Summer Experiential Learning: The Value of Job & Volunteer Opportunities for Students

SchooLinks Staff
July 11, 2022
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Many teenagers spend their summer months working at a summer job or volunteering at a local organization. Though the purpose of taking on these roles is often to make a little extra spending money or fill the time off from school, these opportunities build skills that are vital for economic, social, and civic life beyond high school graduation. 

Oftentimes, working at a job exposes students for the first time to situations and perspectives beyond their own family, community, and school. This is an important stepping stone to becoming an independent adult as it allows students to learn about themselves, their passions, and their strengths. School counselors can encourage students to find these opportunities, help them to prepare so they are a viable candidate, and work with them to use these experiences to inform postsecondary decisions. 

Skills Gained in a Summer Job or Volunteer Role

The skills and lessons that students develop while working at a job or volunteering cannot be gained in a classroom or reading a textbook. They require real-world, authentic, lived experiences and interactions. Whether working at a local grocery store to babysitting to volunteering at a library or dog shelter, these experiences can be invaluable to long-term success. 

  • Preparation: From creating a resumé, having to interview for a position, advocating for oneself, or waiting through the uncertainty of getting the job, taking the steps to apply for a paid or volunteer position trains students for doing so in future roles. In this process, students begin to learn and practice articulating who they are and what makes them a good fit for the role. 
  • Participation: A job or volunteer role teaches students professional norms and practices, often for the first time. Jobs require that students show up on time and dress appropriately. They often involve teamwork–including listening to others, asking questions, sharing in the work, and receiving feedback. These experiences teach students that others depend on them when they are responsible for something. And, students learn the satisfaction and accomplishment that comes from doing a job well done.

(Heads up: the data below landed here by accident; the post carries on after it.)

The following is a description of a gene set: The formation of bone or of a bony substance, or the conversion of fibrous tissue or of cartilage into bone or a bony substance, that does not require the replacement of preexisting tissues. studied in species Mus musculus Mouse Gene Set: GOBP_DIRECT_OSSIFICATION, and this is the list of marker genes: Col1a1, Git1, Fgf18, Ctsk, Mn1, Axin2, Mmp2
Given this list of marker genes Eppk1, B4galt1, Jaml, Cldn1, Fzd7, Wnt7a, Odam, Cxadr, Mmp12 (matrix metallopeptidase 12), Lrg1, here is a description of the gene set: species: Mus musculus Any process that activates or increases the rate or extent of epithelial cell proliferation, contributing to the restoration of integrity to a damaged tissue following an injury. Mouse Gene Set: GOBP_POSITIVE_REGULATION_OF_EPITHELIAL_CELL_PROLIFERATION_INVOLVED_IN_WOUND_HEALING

• Reflection: When students use these summer experiences to help deepen their understanding of themselves and their own likes or dislikes, these job or volunteer opportunities can be incredibly beneficial for long-term planning. Even if the position is not in a field they ultimately want to work in, students can assess whether they enjoy customer service, whether they like working with others or independently, whether they prefer a job that keeps them actively moving between different responsibilities or one that calls for more sustained focus. 

 Ways Schools Can Encourage These Opportunities

School counselors can encourage students to find opportunities for summer work or volunteering in their local communities and help them get the most out of these experiences. This can be an important component of a college and career readiness culture. 

  • Resumé-Building and Interview Practice: During the school year, schools can help students create resumés and portfolios of work to use when applying to local businesses or organizations. They can have students engage in practice interviews and think through how they would answer different questions about themselves and their experience.